Parents & Senior Citizens: Maintenance & Welfare

The parents and senior citizens, who are neglected by their children, can now claim need-based maintenance from their children. This is claimed on the strength of the law – Maintenance & Welfare of Parents & Senior Citizens Act, 2007. It is legally binding on children or relatives to look after the elderly.

In Kerala, the law has come into force on 29.08.2009, when the state brought the Kerala Maintenance and Welfare of Parents and Senior Citizens Rules 2009 into force. The law provides for creation of Maintenance Tribunal for each revenue division to deal with application for such maintenance. The Tribunal is presided over by Revenue Divisional Officers (RDO). The act provides for appeals also. The Appellate Tribunal of each district is presided over by District Collectors. District Welfare Officers are designated as Maintenance Officers for each District. The Tribunal, before hearing an application, may refer it to a Conciliation Officer for amicable settlement of disputes. The panel of Conciliation Officers as per the law is yet to be prepared and published.

A senior citizen or parent unable to maintain himself/herself can file an application for maintenance to the Maintenance Tribunal. If a person cannot file the maintenance application, then any other person or organisation authorised by the person can file the application on his/her behalf. The kith and kin of the parent/senior citizen, who are in possession of the property of such parent/senior citizen or who would inherit the property of such parent/senior citizen also, have an obligation to provide such maintenance. The application for maintenance in the case of parent or grand-parent is to be filed against one or more of his children, but in the case of a child-less senior citizen the petition is to be filed against the relative who would inherit his property.

The application is to be filed in form No: A, as specified in the Rules. The Tribunal can suo-moto initiate proceedings for maintenance whenever necessary. The application for maintenance filed before the Tribunal, will be referred to the Conciliation Officer. The Officer in turn will hold conciliation between the two parties. Within one month of receipt of the reference the Conciliation officer will return the papers received by him with a report – carrying either a settlement formula if arrived at or a detailed account of steps taken by him for a settlement.

If the Conciliation Officers submits a settlement plan the Tribunal will pass a final order for settlement of the application. If no settlement is reported the Tribunal may pass an order for maintenance taking into consideration the amount needed by the applicant to meet his basic needs (such as food, clothing, accommodation and health care), income of the opposite party, and value of actual and potential income from the property, if any, of the applicant which the opposite party would inherit and/or is in possession of.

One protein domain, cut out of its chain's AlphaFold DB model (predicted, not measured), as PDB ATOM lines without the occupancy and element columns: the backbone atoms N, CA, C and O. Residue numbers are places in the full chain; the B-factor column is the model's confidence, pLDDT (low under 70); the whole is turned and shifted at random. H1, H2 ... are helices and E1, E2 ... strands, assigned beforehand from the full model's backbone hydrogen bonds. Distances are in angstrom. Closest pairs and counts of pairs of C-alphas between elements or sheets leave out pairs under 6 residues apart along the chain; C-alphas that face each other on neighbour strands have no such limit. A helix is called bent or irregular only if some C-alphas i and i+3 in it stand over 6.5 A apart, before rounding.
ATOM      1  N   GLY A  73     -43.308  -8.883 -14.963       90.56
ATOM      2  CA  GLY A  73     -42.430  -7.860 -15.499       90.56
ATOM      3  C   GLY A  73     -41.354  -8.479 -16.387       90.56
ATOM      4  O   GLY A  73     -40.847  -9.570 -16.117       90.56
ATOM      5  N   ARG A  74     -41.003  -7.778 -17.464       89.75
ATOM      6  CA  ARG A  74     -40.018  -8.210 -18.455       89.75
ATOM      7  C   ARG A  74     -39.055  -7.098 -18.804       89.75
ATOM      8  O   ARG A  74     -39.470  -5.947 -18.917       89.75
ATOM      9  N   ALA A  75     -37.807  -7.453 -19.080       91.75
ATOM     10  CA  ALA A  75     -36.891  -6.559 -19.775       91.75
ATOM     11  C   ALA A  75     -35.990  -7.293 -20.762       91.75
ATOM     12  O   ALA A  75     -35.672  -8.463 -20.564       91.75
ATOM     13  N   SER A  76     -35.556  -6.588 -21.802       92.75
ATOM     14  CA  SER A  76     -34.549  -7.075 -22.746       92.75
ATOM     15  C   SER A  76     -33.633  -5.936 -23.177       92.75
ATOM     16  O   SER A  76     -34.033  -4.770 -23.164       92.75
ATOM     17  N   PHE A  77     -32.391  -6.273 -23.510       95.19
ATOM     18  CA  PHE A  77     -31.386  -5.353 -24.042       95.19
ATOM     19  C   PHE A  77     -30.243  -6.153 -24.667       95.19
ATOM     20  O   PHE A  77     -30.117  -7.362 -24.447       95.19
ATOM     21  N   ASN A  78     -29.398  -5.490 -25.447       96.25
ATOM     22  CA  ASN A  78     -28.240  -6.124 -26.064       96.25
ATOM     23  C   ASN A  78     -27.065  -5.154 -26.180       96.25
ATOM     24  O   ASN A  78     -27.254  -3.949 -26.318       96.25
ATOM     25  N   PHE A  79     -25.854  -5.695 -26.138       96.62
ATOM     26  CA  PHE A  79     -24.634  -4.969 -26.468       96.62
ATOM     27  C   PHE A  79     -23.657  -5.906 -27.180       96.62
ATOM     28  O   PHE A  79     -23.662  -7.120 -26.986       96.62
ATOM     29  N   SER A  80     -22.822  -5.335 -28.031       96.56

The application for maintenance has to be disposed of within 90 days. The maximum amount that the Tribunal can order at present is fixed as Rs 10,000/- . The aggrieved persons can prefer an appeal against the order before the Appellate Tribunal. The law prohibits the lawyers from appearing before the Tribunal.

If a person who received a property from a senior citizens fails to provide the basic amenities and physical needs to the transferor there is a provision of imprisoning the person for three months or with fine up to Rs 5000 or with both.

The law provides for not only maintenance but also welfare measures to parents and senior citizens. The law is a comprehensive one. The law holds the State responsible for the implementation of welfare measures for senior citizens. The High Court of Kerala last year ordered (W P (C) 4981/2015) the children to provide ‘welfare measures’ such as food, healthcare, recreation and other amenities even to the live-in partner of their mother.

Some ambiguities are there in the Senior citizens law. Senior citizen is defined as “any person above 60 years and includes parent, whether or not senior citizen”. That means a parent with less than 60 years of age but with a child of more than 18 years of age, is defined as a senior citizen. “Relative” means any legal heir, who is not a minor, of the childless senior citizen and is in possession of or would inherit his property after death. No doubt, the act is a significant step in dispensing of the insecurity of the elderly and paving way for their well being.

Maintenance under Criminal Procedure Code

The Code of Criminal Procedure, 1973 has a limited provision under its section 125 for maintenance of parents but is silent on welfare measures. The application for maintenance is to be filed before the First Class Judicial Magistrate who can deliver an order for maintenance. The person failing in complying with the order of the court may get punishment of fine or jail term.

Can anyone opt for both reliefs?

Parents can claim maintenance either under Section 125 of the Criminal Procedure Code 1973 or under the law mentioned above – they cannot opt for both.  If an application under Section 125 is pending before the court, he/she have to withdraw the application before filing a petition before Maintenance Tribunal.